Considering Maryland’s Perimeter Surprise: Pressure DefensePosted by KCarpenter on February 6th, 2012
The Terrapins lost to North Carolina on Saturday after a valiant and hard-fought game where it looked like Mark Turgeon had his old mentor Roy Williams on the ropes early on. How did Maryland get the jump on the Tar Heels? By relying on a tactic that Turgeon has been reluctant to embrace all season: perimeter pressure. On the season, Maryland has forced fewer turnovers than almost every team in the country, posting a defensive turnover percentage of 16.9% which puts them at somewhere around the 325th best in the country in this category. Worse, when it comes to steals, Maryland is the second worst team in the entire country, managing a takeaway on only 5.8% of defensive plays.
Yet, going into the under-eight minute timeout in the first half, sure-handed Tar Heel Kendall Marshall already had five turnovers. Mark Turgeon unleashed the dogs on the Tar Heels and their perimeter pressure rattled North Carolina. It was an effective tactic that kept UNC’s guards off-balance and helped key an early lead for the Terrapins. Certainly North Carolina rallied to win the game and Kendall Marshall going forward only turned the ball over once more on his way to a 16-assist game. Still, the game was competitive when it probably shouldn’t have been.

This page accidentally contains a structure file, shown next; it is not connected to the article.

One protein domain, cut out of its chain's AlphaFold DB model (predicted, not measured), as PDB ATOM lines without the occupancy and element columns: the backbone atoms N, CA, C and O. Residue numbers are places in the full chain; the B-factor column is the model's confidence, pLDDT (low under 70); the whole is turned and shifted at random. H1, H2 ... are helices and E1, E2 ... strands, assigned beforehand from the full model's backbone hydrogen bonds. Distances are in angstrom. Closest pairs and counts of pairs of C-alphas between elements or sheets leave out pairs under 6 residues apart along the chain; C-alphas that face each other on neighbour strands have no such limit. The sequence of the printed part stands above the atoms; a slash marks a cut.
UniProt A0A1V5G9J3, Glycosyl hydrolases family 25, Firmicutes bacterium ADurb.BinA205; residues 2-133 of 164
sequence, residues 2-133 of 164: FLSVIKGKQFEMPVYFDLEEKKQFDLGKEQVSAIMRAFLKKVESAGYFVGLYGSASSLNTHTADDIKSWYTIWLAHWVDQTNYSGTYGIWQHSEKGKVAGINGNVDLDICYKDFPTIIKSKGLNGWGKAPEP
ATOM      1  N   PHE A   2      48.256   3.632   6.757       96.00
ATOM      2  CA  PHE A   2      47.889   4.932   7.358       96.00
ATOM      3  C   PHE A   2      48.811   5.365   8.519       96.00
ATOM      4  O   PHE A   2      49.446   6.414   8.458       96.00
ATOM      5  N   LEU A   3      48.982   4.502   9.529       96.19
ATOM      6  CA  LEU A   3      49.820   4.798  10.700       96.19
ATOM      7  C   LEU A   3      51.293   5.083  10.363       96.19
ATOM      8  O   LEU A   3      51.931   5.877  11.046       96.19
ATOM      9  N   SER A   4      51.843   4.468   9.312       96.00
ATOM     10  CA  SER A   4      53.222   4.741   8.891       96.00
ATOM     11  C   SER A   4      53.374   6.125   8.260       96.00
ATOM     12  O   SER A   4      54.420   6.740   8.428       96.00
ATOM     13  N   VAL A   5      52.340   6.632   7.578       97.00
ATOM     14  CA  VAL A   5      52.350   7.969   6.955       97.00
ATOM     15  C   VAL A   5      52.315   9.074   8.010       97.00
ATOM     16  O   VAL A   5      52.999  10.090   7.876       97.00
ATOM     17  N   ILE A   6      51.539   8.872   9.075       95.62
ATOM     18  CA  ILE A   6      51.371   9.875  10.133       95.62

Maryland is capable of forcing more turnovers than they have thus far this year. Last year, the Terps were fourth in the conference in forcing turnovers. Looking at the individual steal percentage of veterans like Terrell Stoglin, Sean Mosley, Pe’Shon Howard, and even James Padgett in seasons past, each of these players are currently at striking career lows. It’s clear that this reduction in aggressive defense comes from the top: For most of the season, Coach Turgeon didn’t want his team to gamble on defense. It’s a sound principle in practice (trading turnover opportunities for better defensive position), especially if you are worried about guys fouling out, a legitimate concern considering that Nick Faust and Mosley both fouled out with Howard coming close with four fouls. Still, Maryland looked so good applying defensive pressure against North Carolina, should the coaching staff reconsider its defensive philosophy?
In short, yes. Maryland has the personnel (quick, athletic, and long guards) to effectively apply vicious perimeter pressure. History speaks to the abilities of Maryland’s veterans to manage steals effectively, and the freshman Faust is the current team leader in steal percentage. The argument that gambling for steals would increase the amount of fouls on defense is a little more susceptible to criticism. While this year’s team has managed a low ratio of opponent free throw attempts to field goal attempts, last year’s defense (which forced many more turnovers) actually managed to foul opponents less. Would a gambling defense allow for more penetration by opponents? Probably, but the emergence of Alex Len (who played sensationally on Saturday) as one of the ACC’s best shot-blockers means that Maryland should be able to effectively mitigate guard penetration. Finally, while Maryland’s offense has been fairly good so far this year, there is no better way to supercharge an attack than with easy fast break points.
With a different group, perhaps declining to gamble on defense might be the most sound strategy. The guys on this Maryland team, however, have the skills and talent to make life for opposing guards very difficult. Considering the relative success this tactic had with North Carolina, and the relative ineffectiveness of this team on defense for most of the year, the Terrapins should at least consider using pressure more often.